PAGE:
Friday, September 24, 2010

The Difference a Year Makes

[Part II of Beginnings is coming, I promise. It just needs time. It's a both more- and less-heartwarming story than Part I, and it's taking time and emotional energy, neither of which I have much of right now. Instead, let me tell you about my afternoon, via my Twitter feed...]

TC tinycoconut

The difference a year makes: Got note from RSP teacher asking if it wd help if they sent home extra sci/soc studies books for N to keep home

W/in two hrs, emails back and forth between RSP, classroom tchr, principal, and we'll have books in hand on Monday.

Not my idea; not something I asked for; creative, proactive problem-solving on school's part. I'm stunned...and grateful.

And, yes, I effusively thanked all parties. Hard to believe it's the same UNIVERSE, much less the same school, though.

Tuesday, September 14, 2010

Beginnings, Part I

The kids had been back to school for less than two weeks when i met with N's teacher.

I could tell you all about our meeting. I would love to tell you all about our meeting, because I love talking about the good things. But, really, everything you need to know about that meeting was encapsulated in the first minutes of the school year. Actually, it was encapsulated in the first 30 seconds of the school year.

Here's how it went down.

The fourth grade is tiny. So tiny that, with the increased class sizes of the upper grades in our school district, all but eight of the fourth graders fit into one class. (The other eight are in a split fourth-fifth-grade class with a kick-ass teacher; they're the kind of kids who will do just fine there.) Add to that the fact that our school only posts classroom assignments on the morning of the first day of school, and you can just imagine the scene in front of the classroom, with 30-some 9-year-olds squealing and hugging and jumping all over each other in after-the-summer greetings.

And then there was N, standing over with Baroy and me by the parents, watching cautiously from somewhere behind my left hip. Not unhappy, really. Commenting that "all my friends are here!" but not joining in. Not saying hi to anyone. Not even responding when some of the kids threw him a greeting as they passed into the happy throng.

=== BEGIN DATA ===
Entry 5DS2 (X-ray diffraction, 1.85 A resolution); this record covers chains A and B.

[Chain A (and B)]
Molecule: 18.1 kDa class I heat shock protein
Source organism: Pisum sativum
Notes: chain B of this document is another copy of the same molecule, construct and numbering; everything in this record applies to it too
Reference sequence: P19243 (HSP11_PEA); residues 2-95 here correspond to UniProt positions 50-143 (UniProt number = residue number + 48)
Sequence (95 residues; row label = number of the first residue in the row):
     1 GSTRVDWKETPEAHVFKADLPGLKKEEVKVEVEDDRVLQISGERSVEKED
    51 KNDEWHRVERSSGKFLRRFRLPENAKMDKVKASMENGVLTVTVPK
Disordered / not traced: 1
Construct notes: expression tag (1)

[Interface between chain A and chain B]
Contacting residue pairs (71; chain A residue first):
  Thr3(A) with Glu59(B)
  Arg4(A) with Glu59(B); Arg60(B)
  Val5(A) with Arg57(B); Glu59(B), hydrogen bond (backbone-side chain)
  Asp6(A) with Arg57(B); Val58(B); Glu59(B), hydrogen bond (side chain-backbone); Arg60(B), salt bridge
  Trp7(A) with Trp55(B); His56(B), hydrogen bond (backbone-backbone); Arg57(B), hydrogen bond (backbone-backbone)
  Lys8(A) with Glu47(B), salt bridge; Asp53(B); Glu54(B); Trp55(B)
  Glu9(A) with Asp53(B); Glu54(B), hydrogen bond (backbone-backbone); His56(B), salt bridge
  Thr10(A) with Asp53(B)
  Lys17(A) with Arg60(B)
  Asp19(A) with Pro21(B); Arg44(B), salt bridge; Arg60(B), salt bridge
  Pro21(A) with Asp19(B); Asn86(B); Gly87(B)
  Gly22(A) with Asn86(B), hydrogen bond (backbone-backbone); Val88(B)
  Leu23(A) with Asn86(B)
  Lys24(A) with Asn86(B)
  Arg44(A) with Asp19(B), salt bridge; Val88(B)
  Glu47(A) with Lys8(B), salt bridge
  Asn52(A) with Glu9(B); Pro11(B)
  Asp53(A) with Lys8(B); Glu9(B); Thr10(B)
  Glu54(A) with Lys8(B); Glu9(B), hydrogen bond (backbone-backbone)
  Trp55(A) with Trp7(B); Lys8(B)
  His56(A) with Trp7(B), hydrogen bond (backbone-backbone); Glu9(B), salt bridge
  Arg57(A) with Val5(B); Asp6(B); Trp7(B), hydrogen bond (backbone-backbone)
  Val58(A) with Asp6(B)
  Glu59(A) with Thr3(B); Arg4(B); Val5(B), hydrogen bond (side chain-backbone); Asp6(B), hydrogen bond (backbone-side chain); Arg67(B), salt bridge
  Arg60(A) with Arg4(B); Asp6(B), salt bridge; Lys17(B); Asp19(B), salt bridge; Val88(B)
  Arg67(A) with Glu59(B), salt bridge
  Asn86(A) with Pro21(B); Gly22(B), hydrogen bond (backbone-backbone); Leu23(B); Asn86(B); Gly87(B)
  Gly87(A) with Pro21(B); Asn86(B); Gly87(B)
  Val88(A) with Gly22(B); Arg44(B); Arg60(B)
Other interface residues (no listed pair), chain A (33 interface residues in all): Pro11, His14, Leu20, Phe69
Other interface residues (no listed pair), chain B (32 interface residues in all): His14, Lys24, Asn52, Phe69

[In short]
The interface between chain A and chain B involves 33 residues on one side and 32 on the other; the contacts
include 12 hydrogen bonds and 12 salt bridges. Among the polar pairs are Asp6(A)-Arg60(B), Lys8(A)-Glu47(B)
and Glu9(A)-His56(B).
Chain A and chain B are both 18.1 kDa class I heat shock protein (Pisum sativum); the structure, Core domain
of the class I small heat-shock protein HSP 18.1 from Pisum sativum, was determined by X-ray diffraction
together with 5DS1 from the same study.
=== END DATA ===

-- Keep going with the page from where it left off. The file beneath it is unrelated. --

It was OK. Really. That's who he is, and it is OK.

And then it was time to enter the classroom, and he waited until the rest of the kids had formed a line before joining its tail end. He pulled on me; wanted Baroy and me to come in with him.

"I don't think fourth graders are supposed to have their parents come in with them," I said quietly. "See? All the other parents are staying outside the classroom."

He looked unhappy, mutinous. We walked alongside him toward the classroom door, and I held my breath. If he were to make a scene, if he were to refuse to go in without me...

And then we were at the door, and his teacher looked at Baroy and I and smiled, then leaned down to N. "N," she said. "I have all your stuff set up on your desk. It's right there, right in front, right next to where I sit. Your name is there, so you can find it. OK?"

And with that, he just...relaxed. Nodded, headed for the desk she'd pointed to, front and center, right next to the one girl he likes best. (Coincidence? I bet not.) Looked back at us, and smiled, waved. Waved us off; waved goodbye.

Outside the classroom, after watching the door close behind the teacher, Baroy and I looked at each other. Baroy doesn't cry easily, but he had tears in his eyes. As did I.

"Did she just do what I think she did?" he asked. "Did she just give him more accommodations than he got all of last year?"

"She's got him," I breathed. "She understands."

And that is why I don't need to tell you about our meeting. Because she gets him, N's fourth grade teacher. She understands. And that is really all that matters, for now. For the beginning. A good beginning.